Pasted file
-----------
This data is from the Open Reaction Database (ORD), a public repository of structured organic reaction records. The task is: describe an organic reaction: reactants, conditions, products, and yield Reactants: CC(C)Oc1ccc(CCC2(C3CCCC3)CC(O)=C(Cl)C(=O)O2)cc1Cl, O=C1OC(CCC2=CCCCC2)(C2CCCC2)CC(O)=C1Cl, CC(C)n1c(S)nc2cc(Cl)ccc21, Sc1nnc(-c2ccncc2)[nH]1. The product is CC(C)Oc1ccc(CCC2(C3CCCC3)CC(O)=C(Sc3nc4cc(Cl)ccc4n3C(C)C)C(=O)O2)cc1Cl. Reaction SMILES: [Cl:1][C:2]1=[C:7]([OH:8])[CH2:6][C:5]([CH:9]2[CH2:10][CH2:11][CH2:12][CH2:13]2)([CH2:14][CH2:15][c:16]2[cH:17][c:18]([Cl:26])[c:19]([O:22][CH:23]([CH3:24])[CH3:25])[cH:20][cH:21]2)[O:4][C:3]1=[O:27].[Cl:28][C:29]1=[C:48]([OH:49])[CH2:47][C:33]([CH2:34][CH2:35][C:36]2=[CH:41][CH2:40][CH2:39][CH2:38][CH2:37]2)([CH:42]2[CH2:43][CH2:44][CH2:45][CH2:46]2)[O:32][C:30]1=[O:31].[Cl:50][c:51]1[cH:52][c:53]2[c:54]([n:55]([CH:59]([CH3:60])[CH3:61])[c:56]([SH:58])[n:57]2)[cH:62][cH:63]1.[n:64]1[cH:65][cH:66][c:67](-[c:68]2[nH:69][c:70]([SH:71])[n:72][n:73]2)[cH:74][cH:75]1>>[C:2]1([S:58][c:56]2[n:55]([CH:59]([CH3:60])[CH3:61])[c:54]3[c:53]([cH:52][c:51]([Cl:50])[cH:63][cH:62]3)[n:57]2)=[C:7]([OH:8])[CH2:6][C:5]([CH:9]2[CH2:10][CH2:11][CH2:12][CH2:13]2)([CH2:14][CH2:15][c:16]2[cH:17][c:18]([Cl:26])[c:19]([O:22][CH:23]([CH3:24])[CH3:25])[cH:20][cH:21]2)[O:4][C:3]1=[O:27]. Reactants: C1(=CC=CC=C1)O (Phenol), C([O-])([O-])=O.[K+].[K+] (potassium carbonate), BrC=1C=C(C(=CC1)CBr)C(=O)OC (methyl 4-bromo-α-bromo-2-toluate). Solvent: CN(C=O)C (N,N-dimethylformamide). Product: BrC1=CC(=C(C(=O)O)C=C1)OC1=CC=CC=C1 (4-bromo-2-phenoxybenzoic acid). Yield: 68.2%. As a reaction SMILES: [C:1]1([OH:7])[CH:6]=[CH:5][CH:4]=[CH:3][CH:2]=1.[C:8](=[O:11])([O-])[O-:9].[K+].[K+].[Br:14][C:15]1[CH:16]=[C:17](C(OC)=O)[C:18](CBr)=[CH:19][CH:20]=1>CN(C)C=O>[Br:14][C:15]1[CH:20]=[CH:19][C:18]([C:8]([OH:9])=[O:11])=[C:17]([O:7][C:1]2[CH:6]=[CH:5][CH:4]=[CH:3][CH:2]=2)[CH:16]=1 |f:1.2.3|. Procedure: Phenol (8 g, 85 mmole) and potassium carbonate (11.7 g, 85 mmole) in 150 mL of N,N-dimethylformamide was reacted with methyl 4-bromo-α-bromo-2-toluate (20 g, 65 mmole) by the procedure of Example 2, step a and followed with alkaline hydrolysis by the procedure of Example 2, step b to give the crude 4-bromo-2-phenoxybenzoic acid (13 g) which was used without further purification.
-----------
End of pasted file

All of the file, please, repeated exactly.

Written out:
This data is from the Open Reaction Database (ORD), a public repository of structured organic reaction records. The task is: describe an organic reaction: reactants, conditions, products, and yield Reactants: CC(C)Oc1ccc(CCC2(C3CCCC3)CC(O)=C(Cl)C(=O)O2)cc1Cl, O=C1OC(CCC2=CCCCC2)(C2CCCC2)CC(O)=C1Cl, CC(C)n1c(S)nc2cc(Cl)ccc21, Sc1nnc(-c2ccncc2)[nH]1. The product is CC(C)Oc1ccc(CCC2(C3CCCC3)CC(O)=C(Sc3nc4cc(Cl)ccc4n3C(C)C)C(=O)O2)cc1Cl. Reaction SMILES: [Cl:1][C:2]1=[C:7]([OH:8])[CH2:6][C:5]([CH:9]2[CH2:10][CH2:11][CH2:12][CH2:13]2)([CH2:14][CH2:15][c:16]2[cH:17][c:18]([Cl:26])[c:19]([O:22][CH:23]([CH3:24])[CH3:25])[cH:20][cH:21]2)[O:4][C:3]1=[O:27].[Cl:28][C:29]1=[C:48]([OH:49])[CH2:47][C:33]([CH2:34][CH2:35][C:36]2=[CH:41][CH2:40][CH2:39][CH2:38][CH2:37]2)([CH:42]2[CH2:43][CH2:44][CH2:45][CH2:46]2)[O:32][C:30]1=[O:31].[Cl:50][c:51]1[cH:52][c:53]2[c:54]([n:55]([CH:59]([CH3:60])[CH3:61])[c:56]([SH:58])[n:57]2)[cH:62][cH:63]1.[n:64]1[cH:65][cH:66][c:67](-[c:68]2[nH:69][c:70]([SH:71])[n:72][n:73]2)[cH:74][cH:75]1>>[C:2]1([S:58][c:56]2[n:55]([CH:59]([CH3:60])[CH3:61])[c:54]3[c:53]([cH:52][c:51]([Cl:50])[cH:63][cH:62]3)[n:57]2)=[C:7]([OH:8])[CH2:6][C:5]([CH:9]2[CH2:10][CH2:11][CH2:12][CH2:13]2)([CH2:14][CH2:15][c:16]2[cH:17][c:18]([Cl:26])[c:19]([O:22][CH:23]([CH3:24])[CH3:25])[cH:20][cH:21]2)[O:4][C:3]1=[O:27]. Reactants: C1(=CC=CC=C1)O (Phenol), C([O-])([O-])=O.[K+].[K+] (potassium carbonate), BrC=1C=C(C(=CC1)CBr)C(=O)OC (methyl 4-bromo-α-bromo-2-toluate). Solvent: CN(C=O)C (N,N-dimethylformamide). Product: BrC1=CC(=C(C(=O)O)C=C1)OC1=CC=CC=C1 (4-bromo-2-phenoxybenzoic acid). Yield: 68.2%. As a reaction SMILES: [C:1]1([OH:7])[CH:6]=[CH:5][CH:4]=[CH:3][CH:2]=1.[C:8](=[O:11])([O-])[O-:9].[K+].[K+].[Br:14][C:15]1[CH:16]=[C:17](C(OC)=O)[C:18](CBr)=[CH:19][CH:20]=1>CN(C)C=O>[Br:14][C:15]1[CH:20]=[CH:19][C:18]([C:8]([OH:9])=[O:11])=[C:17]([O:7][C:1]2[CH:6]=[CH:5][CH:4]=[CH:3][CH:2]=2)[CH:16]=1 |f:1.2.3|. Procedure: Phenol (8 g, 85 mmole) and potassium carbonate (11.7 g, 85 mmole) in 150 mL of N,N-dimethylformamide was reacted with methyl 4-bromo-α-bromo-2-toluate (20 g, 65 mmole) by the procedure of Example 2, step a and followed with alkaline hydrolysis by the procedure of Example 2, step b to give the crude 4-bromo-2-phenoxybenzoic acid (13 g) which was used without further purification.